Moreover the misdiagnosis and over-diagnosis of addiction in physicians in this paradigm  incentivized by lucrative self-referral dollars for expensive 90-day treatment programs is a significant factor.

False Endpoints and High Mortality Rate

The mean age of the 904 physicians was 44.1 years. They report that 24 of 102 physicians were transferred and lost to follow “left care with no apparent referral.”

What happened to them? These are physicians with multiple identifiers (state license, DEA, UPIN, etc) not transient drifters.

More importantly what happened to those 48 who were reported to the Medical Board for noncompliance and had their licenses revoked–that would be the critical time when this population would be at most risk for completing a suicide. That would be when hope was lost and the coerced physician, knowing that the fight was over, would take that step.

The outcomes they used were the last reported status of the PHP participant enrolled in the program.   Measuring success of program completion in doctors compared to the general population is meaningless as the short-term outcomes are quite different in terms of the external consequences imposed.   The consequence of not completing a PHP is the invariably career ending.    So what happened to the 24 of who “left care with no apparent referral,” the 85 who “voluntarily stopped or retired,” and the 48 who “involuntarily stopped or license revoked.”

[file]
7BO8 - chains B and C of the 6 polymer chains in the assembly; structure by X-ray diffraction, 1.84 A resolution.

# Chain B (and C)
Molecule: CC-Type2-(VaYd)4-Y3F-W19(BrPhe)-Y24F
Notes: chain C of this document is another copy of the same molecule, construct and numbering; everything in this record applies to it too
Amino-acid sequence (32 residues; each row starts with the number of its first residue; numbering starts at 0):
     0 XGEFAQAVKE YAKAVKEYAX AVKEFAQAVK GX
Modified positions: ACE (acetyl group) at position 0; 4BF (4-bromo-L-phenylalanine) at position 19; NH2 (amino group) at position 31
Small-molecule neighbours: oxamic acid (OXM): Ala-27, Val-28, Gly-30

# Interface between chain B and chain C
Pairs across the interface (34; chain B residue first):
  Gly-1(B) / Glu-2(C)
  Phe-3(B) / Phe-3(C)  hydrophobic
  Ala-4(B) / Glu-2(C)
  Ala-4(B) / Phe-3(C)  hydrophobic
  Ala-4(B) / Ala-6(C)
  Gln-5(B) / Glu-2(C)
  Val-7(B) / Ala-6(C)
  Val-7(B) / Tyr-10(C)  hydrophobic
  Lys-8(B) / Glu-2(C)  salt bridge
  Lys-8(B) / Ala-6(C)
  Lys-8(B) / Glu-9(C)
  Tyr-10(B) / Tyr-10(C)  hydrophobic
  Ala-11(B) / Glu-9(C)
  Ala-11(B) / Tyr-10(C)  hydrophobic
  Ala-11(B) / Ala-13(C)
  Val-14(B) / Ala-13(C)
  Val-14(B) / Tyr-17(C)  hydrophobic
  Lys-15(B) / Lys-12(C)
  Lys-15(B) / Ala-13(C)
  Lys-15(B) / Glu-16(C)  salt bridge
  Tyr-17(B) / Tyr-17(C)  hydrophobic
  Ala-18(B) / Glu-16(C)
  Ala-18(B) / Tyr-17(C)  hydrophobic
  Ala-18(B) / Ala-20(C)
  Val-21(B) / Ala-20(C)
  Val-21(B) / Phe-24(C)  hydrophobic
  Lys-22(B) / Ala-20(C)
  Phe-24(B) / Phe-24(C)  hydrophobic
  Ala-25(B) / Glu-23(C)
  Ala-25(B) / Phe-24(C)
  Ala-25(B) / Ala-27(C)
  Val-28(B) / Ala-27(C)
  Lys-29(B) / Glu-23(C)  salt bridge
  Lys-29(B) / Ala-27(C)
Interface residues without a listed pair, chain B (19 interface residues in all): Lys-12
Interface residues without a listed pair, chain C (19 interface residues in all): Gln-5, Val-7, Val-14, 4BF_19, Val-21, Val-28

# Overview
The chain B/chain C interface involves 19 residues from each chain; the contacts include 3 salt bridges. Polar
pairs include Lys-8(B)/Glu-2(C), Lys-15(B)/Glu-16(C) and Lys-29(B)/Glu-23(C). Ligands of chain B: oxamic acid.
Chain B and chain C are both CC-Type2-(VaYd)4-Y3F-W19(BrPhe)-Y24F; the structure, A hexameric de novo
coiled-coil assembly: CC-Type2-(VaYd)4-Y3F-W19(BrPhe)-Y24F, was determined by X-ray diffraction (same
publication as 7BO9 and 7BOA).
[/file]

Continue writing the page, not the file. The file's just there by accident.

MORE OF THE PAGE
Whether you leave a PHP voluntarily, involuntarily, or with no apparent referral it is the end game and your career is over.  Comparing this to other populations where the consequences of failing to complete the program are not so final is inappropriate.     Claiming superiority over programs with a 40% success rate is unfounded because for most of those people the consequences are not so final and may mean nothing more than an increase in testing frequency.

The big question is what happened to the 157 physicians who left or stopped?  How many of them killed themselves. With an average age of 44 there were  6 reported suicides 22 deaths, and another 157 no longer doctors.  I would venture to say the number of suicides is a lot higher than they claim.  But using the last recorded PHP status as the final outcome obfuscates this.

Due to the severity of the consequences a 20% failure rate is quite concerning. This is of particular concern because many doctors (if not most) monitored by PHPs are not addicts.

As noted above, PHPs are essentially Employee Assistance Programs (EAPs)  for doctors. Most EAPs, however, were developed in the presence of trade unions and other organizations working on behalf of the best interests of the employee. This collaborative effort led to EAPs that were more or less “organizationally just” with procedural fairness and transparency.

Imposed 12-step ideology and use of non-FDA Approved Drug and Alcohol Testing

No such organizations exist for doctors.   Due to the absence of oversight and accountability  PHPs have been able to use non-FDA approved laboratory developed tests of unknown validity on doctors without any opposition.

The distinction between professional and private life as a fundamental value of our society  and the importance of this boundary was also upheld by these groups.

In the PHP paradigm no procedural fairness or transparency exists and the boundary between professional and private life has eroded.